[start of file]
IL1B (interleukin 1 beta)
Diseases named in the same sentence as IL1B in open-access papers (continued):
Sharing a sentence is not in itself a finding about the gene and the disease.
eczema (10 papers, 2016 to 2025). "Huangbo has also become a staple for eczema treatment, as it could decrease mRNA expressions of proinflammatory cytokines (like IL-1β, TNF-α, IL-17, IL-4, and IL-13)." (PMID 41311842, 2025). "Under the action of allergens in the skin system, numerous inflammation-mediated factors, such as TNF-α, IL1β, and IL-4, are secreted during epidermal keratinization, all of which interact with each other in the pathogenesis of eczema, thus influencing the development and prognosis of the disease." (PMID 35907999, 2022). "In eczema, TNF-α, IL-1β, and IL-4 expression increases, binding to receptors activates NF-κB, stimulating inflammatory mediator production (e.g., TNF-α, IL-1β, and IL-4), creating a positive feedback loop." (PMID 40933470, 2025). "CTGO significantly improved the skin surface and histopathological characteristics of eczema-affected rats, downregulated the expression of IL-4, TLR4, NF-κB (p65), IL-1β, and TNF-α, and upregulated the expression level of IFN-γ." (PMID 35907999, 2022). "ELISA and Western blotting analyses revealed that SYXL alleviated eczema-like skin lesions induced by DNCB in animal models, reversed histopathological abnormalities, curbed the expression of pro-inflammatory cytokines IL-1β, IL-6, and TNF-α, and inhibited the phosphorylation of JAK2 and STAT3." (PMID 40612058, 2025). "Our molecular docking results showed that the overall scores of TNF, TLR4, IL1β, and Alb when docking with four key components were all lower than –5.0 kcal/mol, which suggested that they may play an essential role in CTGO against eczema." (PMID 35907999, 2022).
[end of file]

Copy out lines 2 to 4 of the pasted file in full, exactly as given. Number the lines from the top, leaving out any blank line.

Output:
Diseases named in the same sentence as IL1B in open-access papers (continued):
Sharing a sentence is not in itself a finding about the gene and the disease.
eczema (10 papers, 2016 to 2025). "Huangbo has also become a staple for eczema treatment, as it could decrease mRNA expressions of proinflammatory cytokines (like IL-1β, TNF-α, IL-17, IL-4, and IL-13)." (PMID 41311842, 2025). "Under the action of allergens in the skin system, numerous inflammation-mediated factors, such as TNF-α, IL1β, and IL-4, are secreted during epidermal keratinization, all of which interact with each other in the pathogenesis of eczema, thus influencing the development and prognosis of the disease." (PMID 35907999, 2022). "In eczema, TNF-α, IL-1β, and IL-4 expression increases, binding to receptors activates NF-κB, stimulating inflammatory mediator production (e.g., TNF-α, IL-1β, and IL-4), creating a positive feedback loop." (PMID 40933470, 2025). "CTGO significantly improved the skin surface and histopathological characteristics of eczema-affected rats, downregulated the expression of IL-4, TLR4, NF-κB (p65), IL-1β, and TNF-α, and upregulated the expression level of IFN-γ." (PMID 35907999, 2022). "ELISA and Western blotting analyses revealed that SYXL alleviated eczema-like skin lesions induced by DNCB in animal models, reversed histopathological abnormalities, curbed the expression of pro-inflammatory cytokines IL-1β, IL-6, and TNF-α, and inhibited the phosphorylation of JAK2 and STAT3." (PMID 40612058, 2025). "Our molecular docking results showed that the overall scores of TNF, TLR4, IL1β, and Alb when docking with four key components were all lower than –5.0 kcal/mol, which suggested that they may play an essential role in CTGO against eczema." (PMID 35907999, 2022).